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19 People Who Fought for Autism Awareness

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These scientists, teachers, and community leaders sought greater understanding of life on the spectrum

Monday, April 2 is World Autism Awareness Day, kicking off World Autism Month, which lasts throughout April. Established by the United Nations, World Autism Awareness Day offers a chance for those affected by autism to spread the word about what it means — and to advocate against the discrimination and misunderstandings that people with autism face.

In the early days of the autism awareness movement, the discourse about the autism spectrum was heavily shaped by neurotypical parents and teachers of children with autism. That historical trend is reflected in the obituaries for researchers, educators, and advocates who've died in recent years, as seen below. Of course, the autism activists of today are more and more frequently adults with autism, whose voices and perspectives are leading the way toward. Meanwhile, from Legacy's obituary pages, we note the lives of 19 people from previous generations, who worked in years past to further the causes of autism research and awareness.

Daryl Blonder, author and web developer. "Last fall, he published a remarkably poignant memoir, 'Problem Child: Confessions of an Aspie,' that chronicles his struggles with Asperger syndrome, obsessive compulsive disorder, and depression. Most recently, he developed an artful website that reached out to adults with autism spectrum disorders." Read more

Victor Winston, founder of the Journal of Autism and Developmental Disorders. “He was raised in Vilna, Poland (now Vilnius, Lithuania) but as a teenager was forcibly resettled in Kazakhstan in Central Asia by the Soviets two week prior to the Nazi invasion. Through ingenuity, resourcefulness, and luck he survived World War II and came to the United States in 1946 almost penniless with minimal knowledge of English…” Read more

Teresa Bolick, author of “Asperger Syndrome and Adolescence” and “Asperger Syndrome and Young Children.” “Through her teaching and writing, Dr. Bolick provided countless parents with specific strategies to guide their children through the rules and norms of school and social life. She helped families better understand and communicate with their children.” Read mor

Richard L. Simpson, leader of the University of Kansas’s pioneering program for teachers of students with autism. “His former doctoral and masters students can be found on university campuses across the United States and in foreign countries providing leadership for special education, autism education, and the rights of students with social and emotional disabilities.” Read more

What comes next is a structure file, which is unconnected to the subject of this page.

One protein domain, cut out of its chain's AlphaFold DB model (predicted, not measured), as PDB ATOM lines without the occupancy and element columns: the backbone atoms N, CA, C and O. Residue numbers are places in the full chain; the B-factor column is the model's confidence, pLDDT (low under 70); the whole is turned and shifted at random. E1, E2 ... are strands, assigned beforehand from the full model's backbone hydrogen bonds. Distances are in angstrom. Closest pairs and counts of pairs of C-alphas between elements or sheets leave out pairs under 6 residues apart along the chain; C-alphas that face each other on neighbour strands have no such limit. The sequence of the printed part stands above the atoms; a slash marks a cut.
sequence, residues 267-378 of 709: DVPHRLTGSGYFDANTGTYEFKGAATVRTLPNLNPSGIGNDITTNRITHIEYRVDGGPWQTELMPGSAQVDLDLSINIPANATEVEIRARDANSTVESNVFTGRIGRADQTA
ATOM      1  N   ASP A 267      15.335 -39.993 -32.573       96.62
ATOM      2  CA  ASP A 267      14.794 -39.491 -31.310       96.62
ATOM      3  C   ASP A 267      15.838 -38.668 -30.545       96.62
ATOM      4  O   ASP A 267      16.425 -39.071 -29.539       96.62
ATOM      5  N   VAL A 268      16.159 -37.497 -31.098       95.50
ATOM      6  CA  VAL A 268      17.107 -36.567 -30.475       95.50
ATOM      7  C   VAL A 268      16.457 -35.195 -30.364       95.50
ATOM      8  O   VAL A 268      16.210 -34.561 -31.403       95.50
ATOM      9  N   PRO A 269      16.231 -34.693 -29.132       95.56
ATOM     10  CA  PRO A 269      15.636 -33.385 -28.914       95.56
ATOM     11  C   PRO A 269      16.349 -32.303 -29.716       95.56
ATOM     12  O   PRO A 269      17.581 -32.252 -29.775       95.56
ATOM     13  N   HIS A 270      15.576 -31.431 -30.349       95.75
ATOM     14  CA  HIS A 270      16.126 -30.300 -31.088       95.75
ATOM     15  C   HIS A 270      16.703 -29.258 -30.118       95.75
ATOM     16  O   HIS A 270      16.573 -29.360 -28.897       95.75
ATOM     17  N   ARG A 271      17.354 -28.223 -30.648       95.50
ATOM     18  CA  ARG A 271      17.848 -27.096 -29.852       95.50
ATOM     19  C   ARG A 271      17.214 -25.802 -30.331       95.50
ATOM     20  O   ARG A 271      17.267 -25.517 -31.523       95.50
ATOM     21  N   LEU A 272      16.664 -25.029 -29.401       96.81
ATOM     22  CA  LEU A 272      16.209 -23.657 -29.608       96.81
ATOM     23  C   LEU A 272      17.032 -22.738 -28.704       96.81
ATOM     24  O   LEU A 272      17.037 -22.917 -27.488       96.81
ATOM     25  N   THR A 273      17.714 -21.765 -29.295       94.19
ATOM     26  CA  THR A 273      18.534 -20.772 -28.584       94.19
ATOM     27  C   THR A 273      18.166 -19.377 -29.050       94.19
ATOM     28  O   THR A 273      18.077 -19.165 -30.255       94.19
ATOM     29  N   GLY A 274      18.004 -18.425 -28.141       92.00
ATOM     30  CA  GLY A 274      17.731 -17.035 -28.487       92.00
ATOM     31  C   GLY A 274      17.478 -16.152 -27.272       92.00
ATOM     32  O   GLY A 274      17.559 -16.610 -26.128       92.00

Donna Williams, author and activist. "Donna, for those who don’t know, was the author of landmark autism memoirs, starting with 1992’s 'Nobody Nowhere.' Though her books did well, and the movie rights to her life were sold (reportedly, to actress Julia Roberts), she never achieved the fame or speaking notoriety of others. But Donna seemed ok with that." Read more

Monica Ann Walker, advocate for children with autism in the Kansas City area. “She was instrumental & a driving force in establishing the Autism Society of the Heartland and passing state legislation to extend training, care & assistance to children within the autism spectrum. Monica was an avid collector of antique sewing buttons & was an active member of the National Button Society, Kansas Button Society (past President), the Missouri Button Society & she attended their conventions all over the country.” Read more

Louisa M.T. Silva, founder of the Qigong Sensory Training Institute. “Dr. Silva opened her own practice in the 1990's with an emphasis on Chinese medicine and acupuncture. Over the years she became interested in researching and treating Autism, which became her passion. She ultimately founded Qigong Sensory Training Institute (Q.S.T.I.) for the training of a massage technique for treatment of symptoms of Autism.” Read more

Charles Kimball Skinner, advocate for children with autism in Delaware. “After dental school, he served as a captain in the US Air Force until 1963, when he established his private practice in Newark, lasting for 43 years until his retirement… Perhaps his greatest achievement and pride was editing the legislative bill to create Delaware's educational program for autistic children, one of the first and most comprehensive in the United States.” Read more